As a medical oncologist, my primary role is to direct general management plans for many cancer patients and to develop chemotherapy and targeted therapy regimens. These regimens are sometimes directly administered through my office, and sometimes are coordinated with oncologists closer to a patient's home. The treatment is pretty much a cookbook approach, so it's really the same no matter who administers it. On the other hand, for the approximately 1/3 of NSCLC patients who are candidates for surgery, there are major differences in clinical outcomes depending on the skill level of the surgeon. Here I'll illustrate some of the key differences that make it compelling to work with the best surgeon you can find, ideally a trained thoracic surgeon, and not just the closest surgeon or the first who has an opening on their schedule.
In 1998, Silvestri and colleagues published a summary of surgical outcomes for over 1700 patients who underwent lung surgery in South Carolina between 1991 and 1995, comparing the differences between general surgeons and specialty-trained thoracic surgeons (article here). The total number of surgeries was pretty evenly divided between general surgeons and thoracic surgeons, and the patient population was essentially identical between them. The mortality rate (death within 30 days of surgery) was significantly higher for general surgeons, however, in the patients who underwent a lobectomy (5.3% vs. 3%), and was also signficantly higher if general surgeons operated on patients over 65 or with other major medical problems. Pneumonectomies (removal of an entire lung, which is an overall easier surgery for the surgeon but much more likely to have complications or death after it) were more commonly done by general surgeons (12.2% vs. 8.8%), and had a remarkably higher mortality rate (20.2% vs. 11.8%), which did not achieve statistical significance because the number of patients undergoing pneumonectomies was so much smaller than the number who had lobectomies. The message, however, was clear: patients who underwent lung surgery from a trained thoracic surgeon had a lower likelihood of having to lose an entire lung, and a strikingly lower risk of dying from that surgery.
Other studies have corroborated these conclusions. An article several years ago in the New England Journal of Medicine (abstract here) described a review of a huge survey of patient outcomes after cancer surgery, dividing the results between low volume centers and high volume centers. As Silvestri and colleagues saw with individual surgeons, the more experienced hospitals had a lower complication rate (20% vs. 44%) and mortality rate (3% vs. 6%). Importantly, the complication and death rate immediately after surgery does not tell the whole story. Patients who receive suboptimal surgery may also not be as thoroughly staged and have complete nodal dissections that may compromise longer-term survival. In fact, the 5 year-survival was 33% after lung surgery at low-volume hospitals and was 44% in more experienced centers. And other studies have also shown improved survival after lung cancer surgery at high-volume centers (abstract here) and by individual surgeons with greater experience (abstract here).
And there are other studies with more evidence, but they all show the same results. Less specialty-trained surgeons are associated with higher risk of post-operative complications and death after surgery, are more likely to do a pneumonectomy that is more challenging for the patient but an easier surgery. Thoracic surgeons are also more likely to do a thorough lung cancer work-up that includes mediastinal staging, and an extensive nodal dissection at the time of surgery.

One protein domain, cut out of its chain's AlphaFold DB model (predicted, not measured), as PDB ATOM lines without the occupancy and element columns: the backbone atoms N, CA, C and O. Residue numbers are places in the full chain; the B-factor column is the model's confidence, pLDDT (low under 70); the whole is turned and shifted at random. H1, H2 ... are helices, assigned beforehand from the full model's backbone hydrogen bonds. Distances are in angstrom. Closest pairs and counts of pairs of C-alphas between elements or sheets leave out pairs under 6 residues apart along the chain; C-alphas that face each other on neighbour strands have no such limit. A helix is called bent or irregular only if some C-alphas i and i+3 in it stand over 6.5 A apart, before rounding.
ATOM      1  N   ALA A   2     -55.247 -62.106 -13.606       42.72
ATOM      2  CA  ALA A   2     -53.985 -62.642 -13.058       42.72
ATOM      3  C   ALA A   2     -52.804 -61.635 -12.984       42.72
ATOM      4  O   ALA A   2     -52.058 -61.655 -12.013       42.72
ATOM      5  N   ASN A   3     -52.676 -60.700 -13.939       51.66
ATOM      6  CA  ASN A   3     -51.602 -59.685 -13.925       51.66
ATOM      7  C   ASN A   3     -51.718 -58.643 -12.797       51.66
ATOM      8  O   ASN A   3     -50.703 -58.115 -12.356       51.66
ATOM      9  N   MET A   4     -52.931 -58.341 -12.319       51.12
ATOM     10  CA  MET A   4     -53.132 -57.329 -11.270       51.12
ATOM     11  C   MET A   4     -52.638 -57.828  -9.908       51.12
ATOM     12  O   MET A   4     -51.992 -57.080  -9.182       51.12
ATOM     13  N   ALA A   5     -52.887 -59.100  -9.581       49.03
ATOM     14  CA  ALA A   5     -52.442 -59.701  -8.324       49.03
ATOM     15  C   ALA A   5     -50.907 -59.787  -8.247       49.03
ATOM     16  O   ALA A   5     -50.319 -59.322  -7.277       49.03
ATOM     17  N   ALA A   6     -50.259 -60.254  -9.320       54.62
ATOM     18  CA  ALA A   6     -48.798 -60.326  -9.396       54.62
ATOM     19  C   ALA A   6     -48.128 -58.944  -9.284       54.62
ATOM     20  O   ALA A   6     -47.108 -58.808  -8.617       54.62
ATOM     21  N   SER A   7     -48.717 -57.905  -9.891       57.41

This affects the patients I see in the real world all the time. Today in my clinic I saw a woman who had a lobectomy for a stage IB NSCLC last year, but she never had a mediastinoscopy and had only a few lymph nodes removed at the time of her surgery by a less experienced surgeon. She recently had a major recurrence of the cancer throughout her mediastinum, compressing her airway and her esophagus, and know we're treating her very bulky disease with chemo and radiation. After her surgery, she was never offered chemo, partly because her staging showed no nodes involved, but was that really true, or was it a case of "don't ask, don't tell"? You can't find a fever if you don't take a temperature, and if you don't do proper staging and thorough surgery, you just can't know whether you're undertreating for the true stage of the cancer. Would she be cancer-free now if she had been more thoroughly staged, likely found to have mediastinal node involvement last year, and been treated aggressively then? I can't say for sure, but I know we would have a better chance of curing stage III NSCLC when it's not bulky and compressing critical structures in the middle of the chest.
At the end of the day, while there are many very talented general surgeons, the evidence clearly shows that lung cancer patients who undergo surgery by well-trained thoracic surgeons have lower complication and mortality rates, and a better overall survival years later. They also are more likely to have very thorough staging and less likely to have a pneumonectomy, only when it's truly necessary. Overall, I would recommend that lung cancer patients who are candidates for surgery should chase down the best-trained lung surgeon they can find and not the surgeon who does a lung case every few weeks between cardiac and other surgeries.